C – capital
Y’all thought I was going to say chocolate… Nope, it’s Brussels, the capital of Belgium, has an identity of it’s own. In fact, it’s a region, individualized from Flanders and Wallonia: Brussels Capital. Some say Belgium hasn’t split in two yet because Brussels is some sort of cornerstone. Others say it’s actually fueling the most passionate separatists. I really can’t sort these issues out!
Since I cannot talk about politics, I’ll talk about my impressions of the city. There are lots of special things to mention on Brussels… It’s the headquarters of the European Commission. Its most famous monument is a pissing kid and the other most famous monument is the giant shiny useless replica of an atom. It’s supposed to be bilingual but no one speaks Dutch (and it’s also hard to get the average francophone to speak to you in English…). There is the grey bureaucratic core, the funky eclectic neighborhoods, the overrated crowded historical centre, the elegant residential areas with the charming restaurants and the classic bourgeois houses lined streets, the zones where the recognition of the Sharia is advocated for…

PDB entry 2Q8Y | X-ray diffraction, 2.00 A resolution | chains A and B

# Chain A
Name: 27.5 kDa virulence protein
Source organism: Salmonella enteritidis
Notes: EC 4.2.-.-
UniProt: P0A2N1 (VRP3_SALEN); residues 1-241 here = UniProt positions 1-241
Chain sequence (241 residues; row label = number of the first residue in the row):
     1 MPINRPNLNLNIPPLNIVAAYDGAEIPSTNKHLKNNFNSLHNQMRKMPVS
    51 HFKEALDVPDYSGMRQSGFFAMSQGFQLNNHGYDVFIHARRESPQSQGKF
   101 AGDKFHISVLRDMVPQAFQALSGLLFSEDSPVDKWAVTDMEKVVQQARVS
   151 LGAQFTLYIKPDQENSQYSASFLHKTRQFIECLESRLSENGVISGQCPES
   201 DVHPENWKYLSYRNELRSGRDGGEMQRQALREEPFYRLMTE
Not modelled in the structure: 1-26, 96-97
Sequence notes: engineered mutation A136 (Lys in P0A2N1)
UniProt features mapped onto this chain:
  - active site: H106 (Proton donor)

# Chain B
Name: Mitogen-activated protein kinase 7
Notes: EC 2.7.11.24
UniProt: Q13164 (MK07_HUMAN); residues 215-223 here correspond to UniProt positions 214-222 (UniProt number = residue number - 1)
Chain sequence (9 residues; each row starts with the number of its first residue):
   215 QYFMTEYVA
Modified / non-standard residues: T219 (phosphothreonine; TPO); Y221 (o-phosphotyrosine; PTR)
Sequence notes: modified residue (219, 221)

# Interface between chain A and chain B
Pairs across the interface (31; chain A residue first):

Belgium’s capital is very contradictory place.
D – Dutch
Trivia intro: Dutch is spoken in 6 countries and 28 million people, of which 6 or 7 million are Belgians. Those Belgians leave in the northern part of the country, a region called Flanders, where I also live. Here, people actually speak Flemish: a softer and resilient expectoration-free version of the Netherlands’ Dutch.
Dutch is, naturally, similar to English and at the same time a simplified version of German. It also has the naivety of German vocabulary which, instead of having one word to name a thing, joins a butch of words to describe a thing and calls that a substantive. Example: plane = vliegtuig = flying thing. There is an overwhelming incidence of exceptions to every rule, which makes learning Dutch basically empirical. Flemish, moreover, borrowed many expressions from French to lend to the colloquial language. You frequently hear things such as “ça va”, “merci” and a conjugated form of “marcher” in Dutch (dat marcheert!). Even more entertaining: like the Portuguese, they looooove diminutives. Ça va turns into çavakjes. I find all of this very cute!